Many artists have become acquainted with the paralyzing cold-sweat sensations that shake limbs and turn stomaches into spin cycles when performing before an audience. While natural composure relieves a few fortunate artists from these stage fright symptoms, there are simple steps the rest of us can take to combat the trepidation.
It’s important to recognize that “public speaking ranks ahead of snakes, heights, and the dark as causing fear in people worldwide,” as noted by Dave Arnold in a National Education Association article. Called Glossophobia, this stage fright anxiety constricts the ability to communicate before a group of people, sometimes resulting in nausea and shortness of breath. An uncited stat in Wikipedia entry claims glossophobia affects 75% of all people.
While most would agree feeling strains of anxiety when you take to the stage can be an intimidating experience, a little stage fright shouldn’t stop you from sharing your music. You’ve already shared your songs over the Internet via social music sites like Echoboost.com and now you’re taking the natural step towards a live performance.
The first step in battling stage fright is preparation. Start by selecting the songs you feel will appeal your intended audience—yes, the boisterous crowd at the local pub is vastly different than the folks at the reverent coffee house across the street. Rehearse the songs over and over in front of a mirror to eliminate mechanical flaws while evaluating your posture and presence. Sounds cheesy, but seeing yourself as the audience sees you will gradually make you more comfortable with yourself. Don’t have a mirror? Video record your rehearsals.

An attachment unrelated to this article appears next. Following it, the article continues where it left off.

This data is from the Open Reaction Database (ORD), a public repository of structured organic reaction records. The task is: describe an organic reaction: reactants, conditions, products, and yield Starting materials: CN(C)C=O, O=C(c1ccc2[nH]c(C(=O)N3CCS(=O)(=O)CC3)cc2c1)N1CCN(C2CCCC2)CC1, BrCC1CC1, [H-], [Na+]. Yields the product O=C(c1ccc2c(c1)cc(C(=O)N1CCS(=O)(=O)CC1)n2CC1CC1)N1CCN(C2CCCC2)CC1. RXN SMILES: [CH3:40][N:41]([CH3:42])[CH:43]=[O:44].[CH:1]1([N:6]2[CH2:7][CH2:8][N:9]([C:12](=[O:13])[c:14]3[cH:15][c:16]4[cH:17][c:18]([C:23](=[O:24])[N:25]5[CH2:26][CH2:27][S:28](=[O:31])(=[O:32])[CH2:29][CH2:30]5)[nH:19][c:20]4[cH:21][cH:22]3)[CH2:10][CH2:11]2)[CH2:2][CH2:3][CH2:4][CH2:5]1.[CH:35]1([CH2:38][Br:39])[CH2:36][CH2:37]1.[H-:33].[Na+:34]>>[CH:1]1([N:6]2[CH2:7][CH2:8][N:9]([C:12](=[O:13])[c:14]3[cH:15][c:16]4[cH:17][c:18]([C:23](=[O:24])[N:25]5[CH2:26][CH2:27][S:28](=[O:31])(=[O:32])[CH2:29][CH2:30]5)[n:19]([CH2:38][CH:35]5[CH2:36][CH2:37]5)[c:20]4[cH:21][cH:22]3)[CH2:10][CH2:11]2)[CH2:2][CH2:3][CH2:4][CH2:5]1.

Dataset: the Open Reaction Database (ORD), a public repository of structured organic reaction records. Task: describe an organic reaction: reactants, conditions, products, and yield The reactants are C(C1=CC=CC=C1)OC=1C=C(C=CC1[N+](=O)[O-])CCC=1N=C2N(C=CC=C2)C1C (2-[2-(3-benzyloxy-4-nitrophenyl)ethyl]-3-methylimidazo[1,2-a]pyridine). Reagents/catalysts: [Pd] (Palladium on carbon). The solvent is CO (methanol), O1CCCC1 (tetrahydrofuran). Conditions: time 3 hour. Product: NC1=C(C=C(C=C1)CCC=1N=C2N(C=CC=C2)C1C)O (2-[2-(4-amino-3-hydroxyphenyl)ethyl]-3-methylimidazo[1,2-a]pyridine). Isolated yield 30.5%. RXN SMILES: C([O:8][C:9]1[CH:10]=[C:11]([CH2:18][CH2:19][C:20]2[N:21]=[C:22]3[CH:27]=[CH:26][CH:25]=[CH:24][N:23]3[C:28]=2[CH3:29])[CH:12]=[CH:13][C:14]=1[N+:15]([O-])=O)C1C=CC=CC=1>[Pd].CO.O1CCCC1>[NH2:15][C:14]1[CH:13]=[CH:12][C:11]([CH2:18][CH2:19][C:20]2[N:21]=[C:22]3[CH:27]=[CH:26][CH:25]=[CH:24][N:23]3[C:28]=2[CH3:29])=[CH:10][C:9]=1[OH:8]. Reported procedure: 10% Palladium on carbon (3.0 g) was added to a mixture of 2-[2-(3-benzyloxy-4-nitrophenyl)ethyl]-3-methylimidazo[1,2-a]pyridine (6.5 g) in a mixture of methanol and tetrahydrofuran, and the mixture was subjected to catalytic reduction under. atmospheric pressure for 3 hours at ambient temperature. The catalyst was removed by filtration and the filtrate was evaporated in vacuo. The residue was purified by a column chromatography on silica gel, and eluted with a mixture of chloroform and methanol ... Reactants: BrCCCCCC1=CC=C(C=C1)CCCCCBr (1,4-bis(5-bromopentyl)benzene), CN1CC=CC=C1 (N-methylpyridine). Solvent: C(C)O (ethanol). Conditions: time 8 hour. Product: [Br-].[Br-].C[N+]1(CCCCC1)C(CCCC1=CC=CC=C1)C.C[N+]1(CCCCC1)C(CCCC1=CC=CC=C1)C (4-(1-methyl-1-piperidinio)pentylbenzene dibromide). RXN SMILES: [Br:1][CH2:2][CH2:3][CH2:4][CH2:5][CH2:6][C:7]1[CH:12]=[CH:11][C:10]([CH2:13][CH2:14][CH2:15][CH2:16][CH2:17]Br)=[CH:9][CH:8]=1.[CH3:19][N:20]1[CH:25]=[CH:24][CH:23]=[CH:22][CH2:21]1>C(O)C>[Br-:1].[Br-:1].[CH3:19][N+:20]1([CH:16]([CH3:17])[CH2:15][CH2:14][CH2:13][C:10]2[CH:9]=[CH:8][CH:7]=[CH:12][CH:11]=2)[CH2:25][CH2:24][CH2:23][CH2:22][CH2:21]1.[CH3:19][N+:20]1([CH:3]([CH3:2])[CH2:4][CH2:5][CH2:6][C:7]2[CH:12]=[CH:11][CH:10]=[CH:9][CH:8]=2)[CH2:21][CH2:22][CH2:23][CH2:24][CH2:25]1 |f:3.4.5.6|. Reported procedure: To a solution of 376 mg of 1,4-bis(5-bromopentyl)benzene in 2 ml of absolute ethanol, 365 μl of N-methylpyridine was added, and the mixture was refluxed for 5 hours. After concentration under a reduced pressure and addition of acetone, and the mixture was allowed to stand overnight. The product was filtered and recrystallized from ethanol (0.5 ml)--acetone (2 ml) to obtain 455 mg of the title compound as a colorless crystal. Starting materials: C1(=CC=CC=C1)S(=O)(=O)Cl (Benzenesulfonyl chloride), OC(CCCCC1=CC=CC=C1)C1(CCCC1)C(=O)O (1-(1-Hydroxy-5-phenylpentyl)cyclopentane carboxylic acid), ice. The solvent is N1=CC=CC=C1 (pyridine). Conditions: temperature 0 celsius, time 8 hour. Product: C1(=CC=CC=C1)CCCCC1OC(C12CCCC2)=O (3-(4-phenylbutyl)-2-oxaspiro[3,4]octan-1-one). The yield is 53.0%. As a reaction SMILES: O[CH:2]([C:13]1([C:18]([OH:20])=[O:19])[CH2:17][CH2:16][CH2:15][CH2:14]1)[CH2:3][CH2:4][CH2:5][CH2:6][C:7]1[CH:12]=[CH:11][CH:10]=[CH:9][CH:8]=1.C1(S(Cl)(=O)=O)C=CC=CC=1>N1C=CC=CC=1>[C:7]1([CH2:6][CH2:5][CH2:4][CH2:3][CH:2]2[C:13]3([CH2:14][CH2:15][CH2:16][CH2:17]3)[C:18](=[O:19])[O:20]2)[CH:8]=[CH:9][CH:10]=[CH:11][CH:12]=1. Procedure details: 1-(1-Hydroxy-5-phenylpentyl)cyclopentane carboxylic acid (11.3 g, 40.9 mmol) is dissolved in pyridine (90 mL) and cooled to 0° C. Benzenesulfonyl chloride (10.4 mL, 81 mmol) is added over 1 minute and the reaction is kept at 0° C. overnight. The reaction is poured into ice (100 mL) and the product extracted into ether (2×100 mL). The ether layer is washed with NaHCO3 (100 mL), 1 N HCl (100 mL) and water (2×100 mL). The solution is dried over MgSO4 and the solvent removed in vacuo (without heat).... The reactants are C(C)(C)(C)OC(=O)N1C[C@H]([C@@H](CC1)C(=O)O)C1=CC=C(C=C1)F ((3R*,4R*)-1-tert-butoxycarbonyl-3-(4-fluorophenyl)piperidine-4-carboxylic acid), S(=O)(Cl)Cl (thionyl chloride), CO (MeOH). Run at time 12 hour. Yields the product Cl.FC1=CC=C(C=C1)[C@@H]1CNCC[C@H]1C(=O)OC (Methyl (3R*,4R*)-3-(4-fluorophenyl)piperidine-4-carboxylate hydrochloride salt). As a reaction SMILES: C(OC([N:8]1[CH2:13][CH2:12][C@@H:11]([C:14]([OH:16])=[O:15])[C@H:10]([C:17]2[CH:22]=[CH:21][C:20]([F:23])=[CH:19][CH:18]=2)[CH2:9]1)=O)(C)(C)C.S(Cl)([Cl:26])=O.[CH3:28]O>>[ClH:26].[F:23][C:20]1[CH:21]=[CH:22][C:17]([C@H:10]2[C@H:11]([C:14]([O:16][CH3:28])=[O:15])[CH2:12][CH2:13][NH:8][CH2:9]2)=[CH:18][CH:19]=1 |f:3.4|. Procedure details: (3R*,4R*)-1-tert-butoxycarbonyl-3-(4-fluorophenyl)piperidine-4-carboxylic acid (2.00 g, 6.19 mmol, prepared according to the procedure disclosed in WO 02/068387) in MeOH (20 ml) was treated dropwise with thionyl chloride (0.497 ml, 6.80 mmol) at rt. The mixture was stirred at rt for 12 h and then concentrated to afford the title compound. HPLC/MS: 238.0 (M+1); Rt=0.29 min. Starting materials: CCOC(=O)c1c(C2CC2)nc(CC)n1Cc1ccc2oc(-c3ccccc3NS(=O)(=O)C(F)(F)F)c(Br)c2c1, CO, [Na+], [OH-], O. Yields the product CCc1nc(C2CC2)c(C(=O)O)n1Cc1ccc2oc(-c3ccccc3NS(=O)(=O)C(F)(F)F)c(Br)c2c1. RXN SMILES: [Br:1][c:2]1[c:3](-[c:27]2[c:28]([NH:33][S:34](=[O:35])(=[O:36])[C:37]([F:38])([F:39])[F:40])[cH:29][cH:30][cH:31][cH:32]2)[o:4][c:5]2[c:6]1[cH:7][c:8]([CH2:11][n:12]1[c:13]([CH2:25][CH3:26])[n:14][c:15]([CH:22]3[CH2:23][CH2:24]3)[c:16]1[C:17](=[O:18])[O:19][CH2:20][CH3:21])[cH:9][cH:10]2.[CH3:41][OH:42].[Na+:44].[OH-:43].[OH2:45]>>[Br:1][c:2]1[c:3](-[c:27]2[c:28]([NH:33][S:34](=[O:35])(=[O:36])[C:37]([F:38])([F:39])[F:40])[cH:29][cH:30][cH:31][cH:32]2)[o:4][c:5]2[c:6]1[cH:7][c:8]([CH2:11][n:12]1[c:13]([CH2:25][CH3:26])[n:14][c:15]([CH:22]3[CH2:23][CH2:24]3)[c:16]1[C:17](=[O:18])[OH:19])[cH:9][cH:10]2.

Helpful hint: write down the song titles, key lyrics, chord changes, capo tunings or any other useful info on a small slip of paper and tape it to the top side of your guitar or keyboard. Adhere this in a convenient place you can easily look down for a quick reference.
You can now work on your confidence by inviting a few friends over for a mini concert. Easier said than done, you may experience some apprehension playing in front of friends. That’s the point. If you can conquer the stage fright you feel when playing in front of close acquaintances, there’s no reason why you can’t roll out your work before a group of strangers. Finish by asking for constructive feedback, then go and rehearse some more.
Now that you’re prepared and confident, take a moment to come to grips with your expectations. Embrace the fact that this is only a single performance and, no matter what happens, the earth will continue to spin, the sun will rise and you’ll be okay. Bottom line: there’s really nothing to worry about.
As you countdown to your performance, the butterflies in your gut will begin kicking up dust. Don’t let this minor stage fright hiccup discourage you. Just close your eyes and resolve to give it your best. Just ease into that comfort zone you reached while playing in front of the mirror and you’ll be fine.